For a quick pick-me-up, Virginia real estate agent Pat Derwinski relies on M&M's. She can't remember the last time she took a day off. "I never drive past a gas station without filling up," she said. "My tank seems to be on empty at all times."
Her personal life is on hold -- the dinners, the theater. The lights in her office are often burning at midnight. The desktop computers are never turned off. "What do I wish for?" Derwinski asked. "More inventory."
With mortgage interest rates at their lowest level in almost 10 years, everyone in real estate is swamped. The appraisers and settlement lawyers. The loan processors. Even the termite inspectors. And, of course, the agents such as Derwinski of Mount Vernon Realty.
"I take a lot of vitamins, and I sleep fast," she said. "I get up in the morning, I brush my teeth, and I pop my Stresstabs immediately." Just how long this market boom will continue, Derwinski isn't sure. "We have houses selling within hours," she said.
The area's real estate agents are tired. They're giddy. They say they still enjoy the "adrenaline rush" of matching the perfect family to the perfect house.
But it's a crazy market, with some homes going for more than their asking price, and a surge of first-time buyers. The houses are selling faster than agents and clients can visit them. Prospective buyers are aggressive, and hungry.
In suburban Virginia, as elsewhere, it often falls to the real estate agents to help them through the process -- the tangle of finances, the whirlwind blur of advertising:
"Brk. rambler w/5 BR, 3 full BA . . . . Creampuff brk 5 BR, 3 ba ramb . . . . Spacious and Gracious brk TH w/circular stairway . . . . New Roof covers this adorable 4 BR cape cod w/eat-in kit & full bsmt."
Pauline Hurd, a Northern Virginia agent with Mount Vernon Realty, has worked every day since January, taking time out only to attend church on Easter.
"In my office, we have one of those little trays that have junk packages of crackers and candies," she said. "I think that's what we're dining on, if you want to call it that. And, there's a lot of coffee being consumed -- black."
When she is able to make it home for dinner, she relies on her husband to shop for groceries and cook. "I have a wonderful husband who is having to do everything for me.
"I just wish I had more single dwellings," Hurd sighed. "They're the ones that are going, and it could be at any price, anyplace. Everything's moving. It's the American idea -- the single home. That's what everybody has always wanted."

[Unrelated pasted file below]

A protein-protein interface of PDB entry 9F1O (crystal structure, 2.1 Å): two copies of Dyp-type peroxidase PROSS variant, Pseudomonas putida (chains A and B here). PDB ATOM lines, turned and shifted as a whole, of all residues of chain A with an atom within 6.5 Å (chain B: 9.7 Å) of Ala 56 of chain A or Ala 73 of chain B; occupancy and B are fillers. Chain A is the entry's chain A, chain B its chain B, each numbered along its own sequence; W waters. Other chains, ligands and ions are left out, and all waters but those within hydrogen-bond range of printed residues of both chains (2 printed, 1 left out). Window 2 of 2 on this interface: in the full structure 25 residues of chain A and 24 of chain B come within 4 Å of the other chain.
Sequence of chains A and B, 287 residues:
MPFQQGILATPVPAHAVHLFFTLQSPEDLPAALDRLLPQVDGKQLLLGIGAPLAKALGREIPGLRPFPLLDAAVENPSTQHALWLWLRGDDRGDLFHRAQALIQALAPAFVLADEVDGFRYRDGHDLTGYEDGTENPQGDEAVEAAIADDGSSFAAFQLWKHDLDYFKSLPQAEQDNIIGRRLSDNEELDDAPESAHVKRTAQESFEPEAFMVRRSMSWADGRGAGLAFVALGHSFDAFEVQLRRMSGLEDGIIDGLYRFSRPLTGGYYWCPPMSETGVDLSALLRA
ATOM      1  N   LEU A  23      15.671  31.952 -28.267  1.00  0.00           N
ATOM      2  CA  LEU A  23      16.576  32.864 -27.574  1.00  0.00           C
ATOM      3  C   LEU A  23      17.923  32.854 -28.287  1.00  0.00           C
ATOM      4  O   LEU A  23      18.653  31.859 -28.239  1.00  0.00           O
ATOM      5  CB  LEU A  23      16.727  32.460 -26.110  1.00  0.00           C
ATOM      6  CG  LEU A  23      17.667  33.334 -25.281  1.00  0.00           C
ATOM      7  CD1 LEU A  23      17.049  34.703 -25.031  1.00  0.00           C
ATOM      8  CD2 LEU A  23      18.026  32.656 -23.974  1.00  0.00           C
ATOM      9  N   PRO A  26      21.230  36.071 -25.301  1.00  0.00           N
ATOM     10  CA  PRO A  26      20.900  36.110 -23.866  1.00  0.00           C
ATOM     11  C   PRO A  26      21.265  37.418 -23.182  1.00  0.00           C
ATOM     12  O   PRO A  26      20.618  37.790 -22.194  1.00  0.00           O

For now, Hurd's golf games are off, and so are her other spare-time activities. In answer to a question, she said she is 52 years old. "I don't look it," she added, "but I might by the end of this year."
Karen Watkins is 47, a Virginia real estate agent with Merrill Lynch. These days, she said, she's rising at 6:30 a.m. and going to bed after midnight. "Six hours is all I need -- thank goodness," she said.
She's working seven days a week, too, zipping back and forth between Herndon and Woodbridge, contract presentations and walk-through appointments.
The big Colonials, with front columns and "the two-story look," are selling. So, too, are Victorians. And starter homes. Brick ramblers. Big estates. Tiny bungalows.
"Everything's doing well, as long it's a house and it's still standing," Watkins said.
The agents don't discuss their personal finances, except to say this is an opportunity to "make hay while the sun shines."
Pam McCoach, an agent with Tatum Properties in Fairfax City, hasn't had much of a rest, either. She remembers Palm Sunday as hectic. "I had a client waiting for me. I had another client with me. I was trying to write a deed, answer the phone, take the message."
The pace keeps escalating. "This past weekend, it was a zoo in here. It was absolutely -- the duty agent was going crazy."
"I like to be busy, and I'm not slow at all," said McCoach. "But, this race, race, race, race, race -- you don't know how to book your time. You just wing it and hope that you do all right."
The last thing she does at night is check listings in her home computer. "You feel like a strung-out rubber band," she said. "It's wild."